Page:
Our colleague and friend Jane McAlevey has entered hospice

As some members of the Labor Center community may know, Senior Policy Fellow Jane McAlevey sent the letter below to friends, family, collegues and supporters to explain that she has entered hospice care. Jane has been fighting terminal cancer for some time, while continuing to tirelessly train, write, consult, and mentor as many organizers and labor leaders as possible across the globe. We are holding her in our thoughts.

Ken Jacobs and Brenda Muñoz, co-chairs, on behalf of the Labor Center

Dear family, friends, colleagues, and newsletter subscribers,

Many of you know that I have been battling a cancer that began with a diagnosis in the Fall of 2021. The prognosis from the start was bad as the cancer is incurable, and the strain I was afflicted with is as fierce as they come (a mutation known as 4-14 high-risk multiple myeloma). I kept the fight private for the first year but when all the latest and most powerful drugs were being defeated with devastating speed, I began to open up to coworkers and those I am closest to. By last fall, 2023, when the cancer added an attack on my cerebral spinal system not just my bones, it was clear time was short. I decided to allow the first public mention of the cancer in a profile done in the New Yorker magazine, in an article called, “How Jane McAlevey Transformed the Labor Movement.”

Thanks to my union-negotiated healthcare plan, I’ve had a brilliant team of doctors from Memorial Sloan Kettering and the University of California at San Francisco throwing the latest clinical trials and more at it trying to slow down what became a steamroller. The cancer has been attacking with a ferocity that has taken away the breath even of my medical team. In February, we tried one last ‘Hail Mary’ experiment and it, too, failed. I am completely out of options and as of last week, have stopped all work to turn to home-based hospice for the remainder of my time. No matter how much I love the challenge of a good fight, this was never one I could win.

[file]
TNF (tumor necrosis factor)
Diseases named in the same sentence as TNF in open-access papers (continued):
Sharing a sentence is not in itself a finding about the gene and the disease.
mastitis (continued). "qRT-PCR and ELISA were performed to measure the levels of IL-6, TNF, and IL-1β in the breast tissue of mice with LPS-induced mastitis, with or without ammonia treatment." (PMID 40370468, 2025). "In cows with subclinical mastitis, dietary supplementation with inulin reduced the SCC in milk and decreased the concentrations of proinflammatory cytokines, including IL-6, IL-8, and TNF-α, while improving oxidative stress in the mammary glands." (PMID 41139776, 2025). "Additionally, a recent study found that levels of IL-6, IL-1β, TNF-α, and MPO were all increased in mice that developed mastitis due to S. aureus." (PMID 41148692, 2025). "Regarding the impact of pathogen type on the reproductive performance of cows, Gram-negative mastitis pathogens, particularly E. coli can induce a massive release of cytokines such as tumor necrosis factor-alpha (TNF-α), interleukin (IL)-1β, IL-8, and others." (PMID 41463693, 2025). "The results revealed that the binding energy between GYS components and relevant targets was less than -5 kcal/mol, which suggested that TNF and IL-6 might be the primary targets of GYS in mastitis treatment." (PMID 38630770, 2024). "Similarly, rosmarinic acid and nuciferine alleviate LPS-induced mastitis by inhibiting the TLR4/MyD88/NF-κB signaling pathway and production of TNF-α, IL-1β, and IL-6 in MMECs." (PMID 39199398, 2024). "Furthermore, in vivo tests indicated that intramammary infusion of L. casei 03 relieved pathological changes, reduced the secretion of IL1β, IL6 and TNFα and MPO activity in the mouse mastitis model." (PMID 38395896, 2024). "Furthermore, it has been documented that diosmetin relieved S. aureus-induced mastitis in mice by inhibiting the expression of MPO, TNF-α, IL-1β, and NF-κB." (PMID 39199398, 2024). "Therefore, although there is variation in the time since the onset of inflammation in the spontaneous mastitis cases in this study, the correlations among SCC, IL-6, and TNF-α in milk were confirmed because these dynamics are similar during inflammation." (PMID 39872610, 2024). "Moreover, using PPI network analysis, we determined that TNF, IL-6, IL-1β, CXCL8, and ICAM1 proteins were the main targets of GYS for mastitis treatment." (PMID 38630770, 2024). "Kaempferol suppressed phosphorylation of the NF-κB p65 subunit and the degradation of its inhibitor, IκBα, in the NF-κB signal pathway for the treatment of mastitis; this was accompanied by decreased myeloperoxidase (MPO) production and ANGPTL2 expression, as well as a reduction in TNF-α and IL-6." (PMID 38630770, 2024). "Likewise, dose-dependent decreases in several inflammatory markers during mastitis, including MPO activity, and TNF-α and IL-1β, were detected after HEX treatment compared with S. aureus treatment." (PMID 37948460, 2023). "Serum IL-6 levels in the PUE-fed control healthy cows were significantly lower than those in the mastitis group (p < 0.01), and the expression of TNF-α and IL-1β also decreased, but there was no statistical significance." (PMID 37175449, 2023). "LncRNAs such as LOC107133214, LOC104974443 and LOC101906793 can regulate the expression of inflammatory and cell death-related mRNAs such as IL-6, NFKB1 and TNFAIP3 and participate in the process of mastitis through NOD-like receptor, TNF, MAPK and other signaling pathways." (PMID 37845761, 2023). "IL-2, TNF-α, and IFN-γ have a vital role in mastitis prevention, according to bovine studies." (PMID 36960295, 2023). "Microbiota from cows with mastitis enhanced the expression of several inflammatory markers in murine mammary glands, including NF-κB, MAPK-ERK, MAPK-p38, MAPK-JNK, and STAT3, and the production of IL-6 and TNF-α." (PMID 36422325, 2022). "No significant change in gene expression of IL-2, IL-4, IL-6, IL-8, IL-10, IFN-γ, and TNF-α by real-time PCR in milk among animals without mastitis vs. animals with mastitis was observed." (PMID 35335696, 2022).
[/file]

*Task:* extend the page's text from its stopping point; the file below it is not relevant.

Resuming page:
Along the way, longtime friends and family, and a supportive employer, have cheered me on, and treated me with grace, love, tenderness and so much care. We don’t know if my time in hospice will be short as in a week or longer, maybe a few months. But I do know that from here out I will be focused on spending time with loved ones, while loudly applauding every worker in every fight against what has become a rapacious, vicious new gilded age elite, whose predatory nature is nothing less than despicable, not to mention criminal.

With any luck, I will have enough time to cobble together a few more written reflections before I leave the world as we know it, but no telling. I am so grateful to so many thousands—tens of thousands—of people and so privileged to have worked with simply extraordinary organizers that I am at a loss for the words to thank you all properly. I am holding Audre Lorde’s genius as closely as I can:

— I am deliberate and afraid of nothing, Audre Lorde

Solidarity, peace and love,